RCA's Paul Atkinson, however, prefers Hagar and describes the group as "one of the best American hard-rock bands ever."

Says Elektra's Philbin, "Eddie Van Halen's style has been emulated by an entire generation of guitar players and David Lee Roth rejuvenated the flamboyant image of the rock singer.

"The band transformed the Los Angeles club scene in the '80s by giving birth to a whole new generation of hard-rock bands who took their lead from both Van Halen's artistry and also their success."

Echoed Club Lingerie's impresario Brendan Mullen, "There are 5 million American high school boys playing air guitar in front of the mirror in their rooms with the door locked and the headphones on. With David's vaudeville-like showmanship, the band stands as an undeniable cultural phenomenon that brought fun back to rock."

Among Others . . .

Comments in brief.

* Love: "Always in the shadow of the Doors, but musically I think they were slightly better." (Harold Bronson, vice president of Rhino Records).

"One of the great underrated and unheralded bands of the '60s. As someone black who grew up loving rock 'n' roll, one thing I liked about them was seeing Arthur Lee--a black man--fronting a band that was purely a rock 'n' roll band, without any nod to R & B or whatever." (Ed Eckstine senior vice president of Wing Records).

* Tom Petty: "He let the world know that it was OK to be honest in your music." (Vicki Hamilton.)

"A real personal favorite. I actually like his records more than Springsteen's. They're a little more direct and communicate a little better. He's such an obvious heir of the Byrds." (Ken Barnes.)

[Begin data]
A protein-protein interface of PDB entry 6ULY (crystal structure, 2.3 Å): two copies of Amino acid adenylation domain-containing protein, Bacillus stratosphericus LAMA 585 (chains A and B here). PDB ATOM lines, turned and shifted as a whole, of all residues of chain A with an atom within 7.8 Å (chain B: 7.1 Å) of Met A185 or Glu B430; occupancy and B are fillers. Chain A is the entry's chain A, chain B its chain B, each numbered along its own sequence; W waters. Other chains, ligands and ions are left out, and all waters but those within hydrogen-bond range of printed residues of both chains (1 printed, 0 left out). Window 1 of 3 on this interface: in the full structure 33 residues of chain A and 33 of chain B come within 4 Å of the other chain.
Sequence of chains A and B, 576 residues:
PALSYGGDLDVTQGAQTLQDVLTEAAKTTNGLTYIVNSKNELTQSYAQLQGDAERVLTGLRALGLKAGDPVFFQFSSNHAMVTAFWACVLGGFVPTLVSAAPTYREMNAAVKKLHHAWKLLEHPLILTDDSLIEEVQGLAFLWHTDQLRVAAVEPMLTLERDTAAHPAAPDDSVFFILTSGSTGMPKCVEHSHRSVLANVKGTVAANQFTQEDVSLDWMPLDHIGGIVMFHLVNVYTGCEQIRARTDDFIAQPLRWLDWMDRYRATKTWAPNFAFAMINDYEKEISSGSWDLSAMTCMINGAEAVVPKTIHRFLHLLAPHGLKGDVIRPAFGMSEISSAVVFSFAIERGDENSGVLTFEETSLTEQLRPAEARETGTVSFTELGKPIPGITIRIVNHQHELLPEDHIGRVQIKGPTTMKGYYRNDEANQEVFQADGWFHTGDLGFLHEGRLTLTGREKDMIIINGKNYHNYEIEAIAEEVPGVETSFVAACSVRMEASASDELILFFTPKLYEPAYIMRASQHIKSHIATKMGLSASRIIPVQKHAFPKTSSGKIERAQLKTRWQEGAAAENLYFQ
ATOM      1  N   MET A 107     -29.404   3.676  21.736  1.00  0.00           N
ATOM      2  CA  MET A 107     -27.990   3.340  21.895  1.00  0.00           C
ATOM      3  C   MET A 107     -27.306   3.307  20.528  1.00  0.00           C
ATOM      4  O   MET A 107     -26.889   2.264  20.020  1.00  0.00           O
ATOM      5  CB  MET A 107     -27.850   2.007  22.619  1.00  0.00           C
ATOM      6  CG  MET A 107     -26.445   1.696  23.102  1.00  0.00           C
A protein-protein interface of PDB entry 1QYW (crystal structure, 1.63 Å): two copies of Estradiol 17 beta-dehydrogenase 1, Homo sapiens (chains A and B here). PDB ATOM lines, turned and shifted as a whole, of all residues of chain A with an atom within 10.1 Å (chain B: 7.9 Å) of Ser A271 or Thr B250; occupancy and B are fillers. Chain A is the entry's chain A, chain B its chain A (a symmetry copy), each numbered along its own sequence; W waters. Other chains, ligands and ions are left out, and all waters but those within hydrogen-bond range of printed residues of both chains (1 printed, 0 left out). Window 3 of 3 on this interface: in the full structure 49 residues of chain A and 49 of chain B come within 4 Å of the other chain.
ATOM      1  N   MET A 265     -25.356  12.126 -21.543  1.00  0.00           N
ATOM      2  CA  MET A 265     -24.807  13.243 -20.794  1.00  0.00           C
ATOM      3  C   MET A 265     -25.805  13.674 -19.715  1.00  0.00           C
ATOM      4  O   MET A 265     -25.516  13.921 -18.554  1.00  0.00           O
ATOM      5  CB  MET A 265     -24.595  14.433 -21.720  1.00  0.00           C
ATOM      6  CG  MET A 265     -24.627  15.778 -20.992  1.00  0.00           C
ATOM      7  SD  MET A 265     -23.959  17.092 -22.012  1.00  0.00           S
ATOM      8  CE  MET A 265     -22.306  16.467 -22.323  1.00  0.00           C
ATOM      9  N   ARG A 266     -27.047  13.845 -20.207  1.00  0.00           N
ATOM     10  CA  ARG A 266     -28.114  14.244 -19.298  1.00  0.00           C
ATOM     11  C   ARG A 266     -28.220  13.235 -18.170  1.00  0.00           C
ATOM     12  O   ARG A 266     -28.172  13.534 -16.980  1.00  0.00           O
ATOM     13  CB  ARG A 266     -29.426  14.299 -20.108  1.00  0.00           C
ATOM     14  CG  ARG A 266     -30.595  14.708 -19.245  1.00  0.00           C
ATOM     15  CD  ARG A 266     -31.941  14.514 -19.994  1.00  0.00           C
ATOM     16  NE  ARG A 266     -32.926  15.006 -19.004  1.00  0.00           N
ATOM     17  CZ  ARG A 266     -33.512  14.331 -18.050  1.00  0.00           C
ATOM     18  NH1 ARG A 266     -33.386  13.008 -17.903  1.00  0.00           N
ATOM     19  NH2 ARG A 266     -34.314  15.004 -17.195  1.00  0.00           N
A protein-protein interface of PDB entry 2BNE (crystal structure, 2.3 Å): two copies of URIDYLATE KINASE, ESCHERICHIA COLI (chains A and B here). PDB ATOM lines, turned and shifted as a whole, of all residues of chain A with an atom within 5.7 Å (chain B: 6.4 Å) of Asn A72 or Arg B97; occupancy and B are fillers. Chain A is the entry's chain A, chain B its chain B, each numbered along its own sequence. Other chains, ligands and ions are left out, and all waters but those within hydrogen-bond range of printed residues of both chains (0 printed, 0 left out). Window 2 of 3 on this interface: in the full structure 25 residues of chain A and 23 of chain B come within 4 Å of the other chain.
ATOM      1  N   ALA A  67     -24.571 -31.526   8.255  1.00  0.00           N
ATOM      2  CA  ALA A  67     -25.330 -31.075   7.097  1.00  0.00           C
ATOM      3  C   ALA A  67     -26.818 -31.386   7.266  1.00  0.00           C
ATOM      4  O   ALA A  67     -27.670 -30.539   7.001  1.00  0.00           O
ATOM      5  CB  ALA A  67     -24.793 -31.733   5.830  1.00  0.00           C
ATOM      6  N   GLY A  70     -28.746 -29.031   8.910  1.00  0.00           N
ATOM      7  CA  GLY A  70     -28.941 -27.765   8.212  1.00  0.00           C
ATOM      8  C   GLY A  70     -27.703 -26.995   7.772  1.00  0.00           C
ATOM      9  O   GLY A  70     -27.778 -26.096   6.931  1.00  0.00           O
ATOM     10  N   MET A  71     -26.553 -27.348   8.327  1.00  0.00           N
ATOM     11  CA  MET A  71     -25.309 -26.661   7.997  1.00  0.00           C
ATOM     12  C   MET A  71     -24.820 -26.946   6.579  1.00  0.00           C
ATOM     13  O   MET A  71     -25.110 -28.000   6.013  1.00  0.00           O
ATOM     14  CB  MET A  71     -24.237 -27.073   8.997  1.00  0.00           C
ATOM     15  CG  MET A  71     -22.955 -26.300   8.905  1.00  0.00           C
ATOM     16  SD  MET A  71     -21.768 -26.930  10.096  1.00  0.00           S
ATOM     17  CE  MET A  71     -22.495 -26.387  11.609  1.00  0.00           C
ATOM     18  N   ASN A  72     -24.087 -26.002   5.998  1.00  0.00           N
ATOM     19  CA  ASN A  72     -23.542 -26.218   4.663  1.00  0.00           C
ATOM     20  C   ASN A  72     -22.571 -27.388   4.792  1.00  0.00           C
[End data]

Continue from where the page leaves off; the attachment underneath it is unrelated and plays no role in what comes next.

* X: "It was so much the L.A. band of the '80s. Their song 'Los Angeles' was one of the quintessential songs about this city . . . its darkness and its light." (Shelly Heber.)

"The greatest band out of L.A. during the last 10 years. Nobody has written and performed songs of greater significance. If there hadn't had so many important predecessors, they would have been higher." (Chris Morris, reporter and critic for Billboard magazine.)

* Little Feat: "I'm now managing the new Little Feat so everyone is going to think there is a lot of self-interest in (my remarks), but I loved them years ago. . . . The fact that they could take fairly complicated songs and unusual rhythms and make them into rock 'n' roll." (Peter Asher, who also manages Linda Ronstadt and James Taylor.)

"Little Feat is perhaps the ultimate musician's band. There was a combination of fancifulness and real seriousness in (leader) Lowell George's music. I think the thing that made them an extraordinary band was that anything was possible on stage with them. They really did what others claim the Grateful Dead did." (Bud Scoppa.)

* Buffalo Springfield: "You've got to be impressed by the sheer number of talented people (including Neil Young, Stephen Stills, Richie Furay) who came out of one band and had so much influence on so many other groups. Their albums are still standards." (John Kalodner.)